The complaint has been heard. In postings to the Dell Community site and to Dell Web Vertical Director Barton George’s blog, Dell has announced that as of today, the XPS-13 Developer Edition will be equipped with a “1080p” screen.
via Dell’s Linux Ultrabook gets more pixels, European availability | Ars Technica.
If Dell’s offering was present back in 2010, I probably wouldn’t have defected. Project Sputnik brings something the open-source community always wanted: a high-end ultraportable laptop with a high-resolution screen and full linux support from Dell. Now available in Europe as well.
How Would You Fix the Linux Desktop?
The culture of Linux remains the culture of 1993 mid-range computing—but we no longer live in a world in which CS students can’t afford the hardware/software they use at school and mainstream OSes can’t do the fun stuff. Quite the opposite. It’s funny to think back at how thrilled I was to have X11 on the desktop (compared to Windows 3.1) versus how I feel now, twenty years on, comparing KDE or GNOME on Fedora or Ubuntu to OS X 10.8. The tables have been exactly turned. Linux is still essentially the same in architecture and philosophy, while the rest of the world has moved to a completely different paradigm in which computing is essentially appliance-driven. In 1993 Linux was ahead of its time. In 2013 Linux is a decade behind.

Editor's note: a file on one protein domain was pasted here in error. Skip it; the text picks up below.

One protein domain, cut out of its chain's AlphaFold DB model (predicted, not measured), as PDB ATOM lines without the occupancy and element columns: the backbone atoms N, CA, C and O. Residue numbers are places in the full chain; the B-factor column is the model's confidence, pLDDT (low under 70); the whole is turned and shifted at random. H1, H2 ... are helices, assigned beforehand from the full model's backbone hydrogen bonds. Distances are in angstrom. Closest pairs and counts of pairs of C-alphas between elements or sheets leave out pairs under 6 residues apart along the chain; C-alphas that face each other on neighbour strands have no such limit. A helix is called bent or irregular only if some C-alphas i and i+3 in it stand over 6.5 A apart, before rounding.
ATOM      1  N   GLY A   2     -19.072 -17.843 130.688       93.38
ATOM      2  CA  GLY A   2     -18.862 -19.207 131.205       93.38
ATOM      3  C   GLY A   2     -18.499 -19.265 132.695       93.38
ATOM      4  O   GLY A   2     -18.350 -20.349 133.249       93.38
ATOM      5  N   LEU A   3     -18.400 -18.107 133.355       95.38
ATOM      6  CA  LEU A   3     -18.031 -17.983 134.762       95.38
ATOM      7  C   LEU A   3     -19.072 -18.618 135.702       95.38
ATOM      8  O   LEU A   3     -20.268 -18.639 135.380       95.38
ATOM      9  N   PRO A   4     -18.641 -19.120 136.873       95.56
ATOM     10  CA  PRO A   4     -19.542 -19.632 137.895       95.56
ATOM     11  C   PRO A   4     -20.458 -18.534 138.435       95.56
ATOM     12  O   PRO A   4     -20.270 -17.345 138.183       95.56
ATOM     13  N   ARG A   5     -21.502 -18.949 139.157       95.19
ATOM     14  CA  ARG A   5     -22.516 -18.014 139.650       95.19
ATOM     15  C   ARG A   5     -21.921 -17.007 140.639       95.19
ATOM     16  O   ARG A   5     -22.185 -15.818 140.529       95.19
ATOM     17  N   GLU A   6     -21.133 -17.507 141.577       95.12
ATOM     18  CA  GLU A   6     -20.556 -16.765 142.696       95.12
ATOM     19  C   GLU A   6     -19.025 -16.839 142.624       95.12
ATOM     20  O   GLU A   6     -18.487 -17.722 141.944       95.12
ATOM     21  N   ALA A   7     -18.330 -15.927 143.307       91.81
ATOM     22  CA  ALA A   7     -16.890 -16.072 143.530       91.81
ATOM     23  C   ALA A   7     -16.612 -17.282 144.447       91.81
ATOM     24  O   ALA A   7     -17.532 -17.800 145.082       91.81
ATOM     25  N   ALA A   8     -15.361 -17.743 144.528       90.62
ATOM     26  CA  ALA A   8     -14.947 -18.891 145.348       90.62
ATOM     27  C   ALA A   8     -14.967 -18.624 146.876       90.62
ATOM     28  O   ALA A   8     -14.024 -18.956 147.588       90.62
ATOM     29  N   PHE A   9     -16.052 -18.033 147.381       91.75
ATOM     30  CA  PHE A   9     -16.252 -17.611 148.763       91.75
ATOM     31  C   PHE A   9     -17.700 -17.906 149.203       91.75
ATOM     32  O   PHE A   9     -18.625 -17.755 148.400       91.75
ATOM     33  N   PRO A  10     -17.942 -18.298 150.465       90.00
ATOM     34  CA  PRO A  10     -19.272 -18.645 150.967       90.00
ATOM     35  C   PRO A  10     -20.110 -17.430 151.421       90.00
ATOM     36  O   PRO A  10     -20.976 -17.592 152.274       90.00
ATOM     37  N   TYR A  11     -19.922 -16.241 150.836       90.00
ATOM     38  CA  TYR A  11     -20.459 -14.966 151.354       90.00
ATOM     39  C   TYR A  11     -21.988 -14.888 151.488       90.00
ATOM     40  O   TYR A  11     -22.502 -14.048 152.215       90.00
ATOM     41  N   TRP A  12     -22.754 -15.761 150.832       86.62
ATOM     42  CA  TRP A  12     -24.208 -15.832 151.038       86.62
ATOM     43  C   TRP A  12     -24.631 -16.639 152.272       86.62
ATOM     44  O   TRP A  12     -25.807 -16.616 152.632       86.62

These days, I want an complete, polished, turnkey appliance at low cost and with no labor time investment, not a set of building block. Today’s appliances are fast, intuitive, stable, durable, powerful, and integrated like the iPad (which I do, yes, use for serious work about 5-6 hours a day). For most users (which is where I have always ultimately fallen), Linux is solution in search of a problem that no longer exists.
Ask Slashdot has an interesting discussion about current state of the linux desktop, which has become (again) a heated debate after Miguel de Icaza’s blogpost and Linus Torvalds’ reply. There are some very insightful comments, like the one by aussersterne above, but more importantly the discussion gives a good picture of the linux/FLOSS community, with different views on what linux desktop is or should be, different backgrounds, ideas and problems. The first comment sums up the problem, or meta-problem to me:
I’ve been using Linux on my desktop for 13 years now. It works just fine for me.
It’s actually about “how I’m stopping to be a desktop linux enthusiast”, because I’m still using linux on my desktop/laptop, and I still think it’s a much better solution than any Windows OS. It’s just that I’ve been using various linux distributions for many many years (since 1998 I guess) on every computer I’ve owned and thought it is a nearly flawless system. It’s not, and in fact it’s getting on my nerves.
It’s all about hardware, you know. I’ve never had any problems with a desktop computer running linux, but on all the laptops I’ve owned (all two of them), there’s always been some issues. When I was a teenager in high school, I could spend months recompiling the kernel, optimizing, patching, searching for solutions. But I’m an old man now, and I get really mad when something simply doesn’t work.
Continue reading “How I stopped being a desktop linux enthusiast”